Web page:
Now pastries, that's another story. Nobody cares that the strudel looks exactly like strudel. Those paintings I could knock off daily. I find those the most fun. Exactness doesn't count. There's really no challenge with this genre. There is a lot of challenge with portraiture and satisfaction.

      The most interesting part of last week and these few days is that I have learned to work small--9 x 12 and smaller. I learned which brushes will do the most for me. I've learned how to work the oil palette. Through my "studies," I've learned I do have a knack for portraiture and knowing that has reinforced my self confidence. Pretty valuable stuff in a short period of time.

      The only way you're going to find more subjects that interest you, is by trying them out, experimenting without fear of making mistakes. Get the canvas pads for this--or a bolt and cut your own. Do allow at least an inch all around JUST IN CASE your experiment is worthy of stretching and framing.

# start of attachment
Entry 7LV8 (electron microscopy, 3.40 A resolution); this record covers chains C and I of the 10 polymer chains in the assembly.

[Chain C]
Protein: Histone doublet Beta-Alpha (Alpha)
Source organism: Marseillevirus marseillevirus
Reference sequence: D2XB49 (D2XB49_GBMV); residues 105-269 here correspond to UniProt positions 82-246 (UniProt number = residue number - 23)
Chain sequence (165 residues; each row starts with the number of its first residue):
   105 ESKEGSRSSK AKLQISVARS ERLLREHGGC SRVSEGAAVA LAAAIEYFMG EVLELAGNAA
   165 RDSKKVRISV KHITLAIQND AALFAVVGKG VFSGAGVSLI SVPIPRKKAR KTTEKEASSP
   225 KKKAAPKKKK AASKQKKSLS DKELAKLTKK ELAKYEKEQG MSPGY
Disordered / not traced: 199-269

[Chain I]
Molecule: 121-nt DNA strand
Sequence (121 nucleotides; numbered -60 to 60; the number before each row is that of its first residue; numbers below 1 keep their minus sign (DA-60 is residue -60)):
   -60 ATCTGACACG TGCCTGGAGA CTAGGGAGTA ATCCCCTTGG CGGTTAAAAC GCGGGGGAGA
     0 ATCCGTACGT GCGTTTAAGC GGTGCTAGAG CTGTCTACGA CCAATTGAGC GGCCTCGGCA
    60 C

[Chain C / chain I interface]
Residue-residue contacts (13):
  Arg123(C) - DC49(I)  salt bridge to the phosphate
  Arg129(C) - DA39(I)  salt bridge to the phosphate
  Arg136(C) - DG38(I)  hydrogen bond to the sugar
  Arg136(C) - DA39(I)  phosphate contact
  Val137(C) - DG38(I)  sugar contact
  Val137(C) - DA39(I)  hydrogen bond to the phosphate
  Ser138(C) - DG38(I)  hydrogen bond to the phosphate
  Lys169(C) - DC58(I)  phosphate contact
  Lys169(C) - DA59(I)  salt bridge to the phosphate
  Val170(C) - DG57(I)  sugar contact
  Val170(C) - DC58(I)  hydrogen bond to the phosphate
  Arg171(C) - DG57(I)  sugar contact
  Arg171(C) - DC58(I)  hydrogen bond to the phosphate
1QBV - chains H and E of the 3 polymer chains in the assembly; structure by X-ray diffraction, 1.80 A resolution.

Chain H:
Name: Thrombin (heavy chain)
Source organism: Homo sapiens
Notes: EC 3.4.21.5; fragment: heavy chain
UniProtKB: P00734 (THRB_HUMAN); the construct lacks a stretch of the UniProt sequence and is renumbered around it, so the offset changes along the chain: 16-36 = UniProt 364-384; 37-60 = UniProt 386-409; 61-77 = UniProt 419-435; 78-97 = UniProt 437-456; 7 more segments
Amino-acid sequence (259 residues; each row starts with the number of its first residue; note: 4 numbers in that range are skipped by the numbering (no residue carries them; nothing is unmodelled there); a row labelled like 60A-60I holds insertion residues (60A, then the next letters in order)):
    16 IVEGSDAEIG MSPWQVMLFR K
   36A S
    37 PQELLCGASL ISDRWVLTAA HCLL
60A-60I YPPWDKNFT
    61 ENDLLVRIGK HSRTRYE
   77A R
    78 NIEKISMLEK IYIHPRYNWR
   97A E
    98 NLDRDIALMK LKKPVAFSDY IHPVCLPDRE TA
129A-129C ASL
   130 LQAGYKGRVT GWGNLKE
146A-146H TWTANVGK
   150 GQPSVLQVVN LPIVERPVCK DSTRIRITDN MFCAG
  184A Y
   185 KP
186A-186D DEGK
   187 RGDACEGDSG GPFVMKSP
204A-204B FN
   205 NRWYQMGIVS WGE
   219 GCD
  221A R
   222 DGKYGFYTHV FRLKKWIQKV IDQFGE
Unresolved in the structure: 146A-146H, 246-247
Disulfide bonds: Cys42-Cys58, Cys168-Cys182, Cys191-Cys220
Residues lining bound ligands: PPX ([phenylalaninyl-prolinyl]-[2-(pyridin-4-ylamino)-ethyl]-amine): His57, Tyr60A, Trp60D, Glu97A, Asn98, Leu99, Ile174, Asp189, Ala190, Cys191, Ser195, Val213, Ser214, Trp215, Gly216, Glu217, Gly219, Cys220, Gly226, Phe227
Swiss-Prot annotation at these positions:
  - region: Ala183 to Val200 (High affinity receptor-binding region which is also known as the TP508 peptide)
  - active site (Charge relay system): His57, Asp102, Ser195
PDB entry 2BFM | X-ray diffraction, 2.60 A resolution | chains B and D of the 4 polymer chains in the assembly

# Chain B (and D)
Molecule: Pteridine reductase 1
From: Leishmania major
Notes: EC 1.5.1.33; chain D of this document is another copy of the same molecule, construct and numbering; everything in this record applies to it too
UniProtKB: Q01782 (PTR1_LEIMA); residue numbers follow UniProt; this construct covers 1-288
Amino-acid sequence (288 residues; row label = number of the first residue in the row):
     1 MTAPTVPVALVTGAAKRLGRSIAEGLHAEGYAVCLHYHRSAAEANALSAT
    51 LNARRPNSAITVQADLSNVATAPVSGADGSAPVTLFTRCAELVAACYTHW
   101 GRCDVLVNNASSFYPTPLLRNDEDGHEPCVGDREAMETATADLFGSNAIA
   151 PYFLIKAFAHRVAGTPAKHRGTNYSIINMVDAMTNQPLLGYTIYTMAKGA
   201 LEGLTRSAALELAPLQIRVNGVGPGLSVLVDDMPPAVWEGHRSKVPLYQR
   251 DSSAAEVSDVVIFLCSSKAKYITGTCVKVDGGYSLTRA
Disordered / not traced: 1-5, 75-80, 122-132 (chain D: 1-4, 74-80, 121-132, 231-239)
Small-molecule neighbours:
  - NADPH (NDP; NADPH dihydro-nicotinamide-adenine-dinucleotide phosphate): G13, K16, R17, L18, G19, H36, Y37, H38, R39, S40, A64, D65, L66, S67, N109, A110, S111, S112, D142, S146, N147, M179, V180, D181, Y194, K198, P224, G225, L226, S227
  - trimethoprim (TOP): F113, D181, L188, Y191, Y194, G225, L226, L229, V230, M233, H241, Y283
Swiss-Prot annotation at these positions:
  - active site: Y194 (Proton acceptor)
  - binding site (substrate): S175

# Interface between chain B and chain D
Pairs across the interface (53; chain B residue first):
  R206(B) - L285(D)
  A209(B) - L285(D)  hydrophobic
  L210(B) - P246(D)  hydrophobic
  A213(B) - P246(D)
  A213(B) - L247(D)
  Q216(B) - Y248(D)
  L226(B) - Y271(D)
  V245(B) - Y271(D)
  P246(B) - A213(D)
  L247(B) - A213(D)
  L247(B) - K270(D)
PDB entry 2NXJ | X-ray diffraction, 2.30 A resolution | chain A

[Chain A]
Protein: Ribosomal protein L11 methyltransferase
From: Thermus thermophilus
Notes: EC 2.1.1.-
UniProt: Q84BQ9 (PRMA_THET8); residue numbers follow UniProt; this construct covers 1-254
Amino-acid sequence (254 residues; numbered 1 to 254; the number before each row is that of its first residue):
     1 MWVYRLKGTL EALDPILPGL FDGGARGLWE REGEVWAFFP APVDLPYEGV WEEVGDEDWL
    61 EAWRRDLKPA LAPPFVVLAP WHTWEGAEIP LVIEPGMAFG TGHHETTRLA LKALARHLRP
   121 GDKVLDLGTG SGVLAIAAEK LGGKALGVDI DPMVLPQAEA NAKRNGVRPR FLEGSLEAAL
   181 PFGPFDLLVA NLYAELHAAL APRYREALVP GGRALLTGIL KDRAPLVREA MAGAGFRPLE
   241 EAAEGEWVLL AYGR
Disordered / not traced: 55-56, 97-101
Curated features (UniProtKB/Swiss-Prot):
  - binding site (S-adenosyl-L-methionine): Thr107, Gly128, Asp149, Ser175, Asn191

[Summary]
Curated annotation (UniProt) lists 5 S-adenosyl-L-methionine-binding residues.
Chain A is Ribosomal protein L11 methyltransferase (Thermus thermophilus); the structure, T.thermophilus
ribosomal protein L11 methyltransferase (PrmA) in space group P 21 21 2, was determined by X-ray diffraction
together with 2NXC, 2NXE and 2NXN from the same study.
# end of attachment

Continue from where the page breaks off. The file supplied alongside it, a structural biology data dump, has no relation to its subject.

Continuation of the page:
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  6. Hello Linda, I greatly admire your approach to painting and portraiture in particular. I must admit that I'm not able to do the same and this makes the difference between an artist (you) and an amateur (me). I find very beautiful your portrait studies. There is to learn! Hello!

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    1. Thank you so much Tito. But I could say the same. I cannot do what you do. I have chosen a difficult genre, but I do love a challenge and accept that mistakes, failures, are going to be with me throughout my pursuit.